- 26 Oct 22
Calvin O’Brien and Terence Power based their award-winning podcast series around a simple premise: “Two lads from the inner city of Dublin sitting around doing what they do best, talking bollox.” Since launching in 2020, they’ve used their Talking Bollox Podcast to speak openly about some of the most important issues facing Irish people today, including mental health.
Calvin: “There’s an insane amount of pride when you come from an area like ours. Putting your hand out is kind of looked down upon – because everybody is proud of what they have, what they’ve built, and what they’ve earned. But what people don’t realise is that mental health is literally a matter of life and death in some cases.
“You’re fighting these battles daily in your own head, and it’s hard trying to tell somebody else about that. And the thing is, the services aren’t always there when you do want to tell somebody about it. And if they are there, they can be very expensive. I found counselling through college – because the college had a counsellor there. But for people who don’t have that, and can’t afford it, it’s sometimes just non-existent.
“Everybody goes through it. People might feel a bit lost, and not know who to reach out to, but what they don’t realise is that other people in their lives, and in their circle of friends and family, are going through a lot as well. If you sit down and talk to somebody for 30 minutes, it’s very common for your struggles to come up to the forefront. So the conversations that we have on the podcast are just happening off the cuff, naturally. They’re not planned.”
Terence: “We go in with no script, and no intentions. We’ll just steer it wherever we feel like it’s going with the guest. Most people have been through a lot of struggles – especially successful people. And people don’t really understand that. They just see the success, the fame, and the money, and think, ‘They have a great life.’ But you don’t understand what they had to go through, to get where they are today.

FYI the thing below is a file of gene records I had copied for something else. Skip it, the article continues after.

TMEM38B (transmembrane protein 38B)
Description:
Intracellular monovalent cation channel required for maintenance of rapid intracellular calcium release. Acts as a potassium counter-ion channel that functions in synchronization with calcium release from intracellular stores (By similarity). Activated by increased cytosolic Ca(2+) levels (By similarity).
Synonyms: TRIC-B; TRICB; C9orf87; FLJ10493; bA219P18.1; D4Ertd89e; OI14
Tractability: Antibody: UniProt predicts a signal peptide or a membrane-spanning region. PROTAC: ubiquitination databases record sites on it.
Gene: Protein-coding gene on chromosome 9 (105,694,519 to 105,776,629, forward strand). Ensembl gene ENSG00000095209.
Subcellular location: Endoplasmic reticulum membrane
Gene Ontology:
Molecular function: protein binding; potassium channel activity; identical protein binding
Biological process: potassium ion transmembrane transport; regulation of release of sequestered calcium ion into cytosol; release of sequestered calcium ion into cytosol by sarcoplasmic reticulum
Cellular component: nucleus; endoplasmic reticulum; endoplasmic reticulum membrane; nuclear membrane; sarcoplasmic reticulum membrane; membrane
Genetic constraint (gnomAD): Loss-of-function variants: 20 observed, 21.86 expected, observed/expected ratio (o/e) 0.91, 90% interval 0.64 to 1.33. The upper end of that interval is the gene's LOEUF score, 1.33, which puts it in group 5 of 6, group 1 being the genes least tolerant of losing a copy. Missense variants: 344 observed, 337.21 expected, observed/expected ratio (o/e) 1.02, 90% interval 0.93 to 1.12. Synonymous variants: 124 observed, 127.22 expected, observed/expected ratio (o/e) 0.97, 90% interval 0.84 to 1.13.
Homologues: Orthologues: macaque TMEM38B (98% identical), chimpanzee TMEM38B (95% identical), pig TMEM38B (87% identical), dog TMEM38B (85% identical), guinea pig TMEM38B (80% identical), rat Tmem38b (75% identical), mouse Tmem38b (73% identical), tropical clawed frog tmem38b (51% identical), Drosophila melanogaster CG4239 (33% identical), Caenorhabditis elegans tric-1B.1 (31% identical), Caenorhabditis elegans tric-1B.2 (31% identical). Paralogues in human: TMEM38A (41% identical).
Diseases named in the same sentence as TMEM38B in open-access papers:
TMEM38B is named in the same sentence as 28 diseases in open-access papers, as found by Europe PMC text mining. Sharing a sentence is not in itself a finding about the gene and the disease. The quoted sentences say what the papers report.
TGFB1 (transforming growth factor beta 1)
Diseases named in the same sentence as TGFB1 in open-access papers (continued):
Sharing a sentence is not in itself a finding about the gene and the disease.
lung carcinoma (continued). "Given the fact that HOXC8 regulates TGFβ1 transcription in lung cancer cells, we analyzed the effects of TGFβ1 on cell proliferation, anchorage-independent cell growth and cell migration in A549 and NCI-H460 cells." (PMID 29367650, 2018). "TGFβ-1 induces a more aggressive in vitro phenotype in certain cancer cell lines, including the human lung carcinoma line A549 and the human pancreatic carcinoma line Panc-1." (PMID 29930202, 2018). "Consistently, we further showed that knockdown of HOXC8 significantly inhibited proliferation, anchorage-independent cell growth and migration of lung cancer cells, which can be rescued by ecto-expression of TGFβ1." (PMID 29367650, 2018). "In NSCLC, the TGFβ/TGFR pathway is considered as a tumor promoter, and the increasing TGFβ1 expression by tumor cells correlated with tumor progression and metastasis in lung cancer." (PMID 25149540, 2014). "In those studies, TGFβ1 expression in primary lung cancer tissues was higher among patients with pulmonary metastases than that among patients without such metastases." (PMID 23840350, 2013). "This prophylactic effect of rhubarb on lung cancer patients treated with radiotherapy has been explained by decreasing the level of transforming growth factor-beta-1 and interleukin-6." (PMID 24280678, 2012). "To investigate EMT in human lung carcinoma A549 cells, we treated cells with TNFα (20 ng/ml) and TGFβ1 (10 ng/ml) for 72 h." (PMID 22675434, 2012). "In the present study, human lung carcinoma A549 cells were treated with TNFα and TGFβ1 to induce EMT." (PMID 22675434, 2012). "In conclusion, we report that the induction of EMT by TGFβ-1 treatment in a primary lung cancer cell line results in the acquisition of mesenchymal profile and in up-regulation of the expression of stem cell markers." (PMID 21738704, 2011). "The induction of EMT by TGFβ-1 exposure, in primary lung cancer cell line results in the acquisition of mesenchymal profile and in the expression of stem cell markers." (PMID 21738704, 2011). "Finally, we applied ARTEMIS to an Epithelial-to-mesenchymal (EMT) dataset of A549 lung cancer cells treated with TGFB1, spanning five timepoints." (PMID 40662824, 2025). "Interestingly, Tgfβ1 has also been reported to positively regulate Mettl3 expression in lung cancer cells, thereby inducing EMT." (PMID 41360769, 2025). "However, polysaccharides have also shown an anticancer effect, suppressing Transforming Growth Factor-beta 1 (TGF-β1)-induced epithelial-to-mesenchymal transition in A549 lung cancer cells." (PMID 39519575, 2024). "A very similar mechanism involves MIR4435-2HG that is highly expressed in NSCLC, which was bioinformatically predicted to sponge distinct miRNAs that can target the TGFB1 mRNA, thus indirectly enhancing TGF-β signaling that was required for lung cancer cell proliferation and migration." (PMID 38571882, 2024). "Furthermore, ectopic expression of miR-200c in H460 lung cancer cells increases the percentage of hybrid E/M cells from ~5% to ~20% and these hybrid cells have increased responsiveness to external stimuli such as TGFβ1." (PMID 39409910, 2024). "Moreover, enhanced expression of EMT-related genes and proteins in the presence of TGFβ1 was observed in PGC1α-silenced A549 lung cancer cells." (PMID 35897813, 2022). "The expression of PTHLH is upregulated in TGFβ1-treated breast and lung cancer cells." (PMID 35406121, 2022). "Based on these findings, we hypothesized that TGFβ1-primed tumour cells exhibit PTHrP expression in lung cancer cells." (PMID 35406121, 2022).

“From the get-go, we knew there was a niche in the market for working-class people, and especially working-class young fellas. We were in our mid-20s when we started this podcast. We knew that people could relate to us, if we delivered the right message. At the start we hadn’t really got the equipment – or anything! We just talked into a phone at the kitchen table. If you listen back, the audio is terrible – but we were delivering the right message to the right people, and they were understanding us, and relating to us. Some of the episodes are like a counselling session. It’s like a weight off the chest for me sometimes.
“We all go through things in this life. Life isn’t easy – and especially not where we’re from. We’re from a place where you have to be a hard man, and you have to have an ego. No one tells you to be vulnerable. No one tells you how to get out of it when you hit rock bottom. But the best way to help yourself is to open up, and be vulnerable. Don’t be ashamed to tell people that you’re struggling. The more we talk about it, the more normalised it is. It makes it okay not to be okay.”
Calvin: “If your leg was hurting you, you’d have no problem telling people, ‘I’ve a really bad pain in my leg.’ But if you’re going through a mental struggle, for some reason we just say, ‘No, I’m grand’ – when we’re really not. It’s about looking after ourselves mentally and physically. Look after your software, and your software will look after your hardware – and vice versa."
Read the full Hot Press Mental Health Special now in the current issue of Hot Press: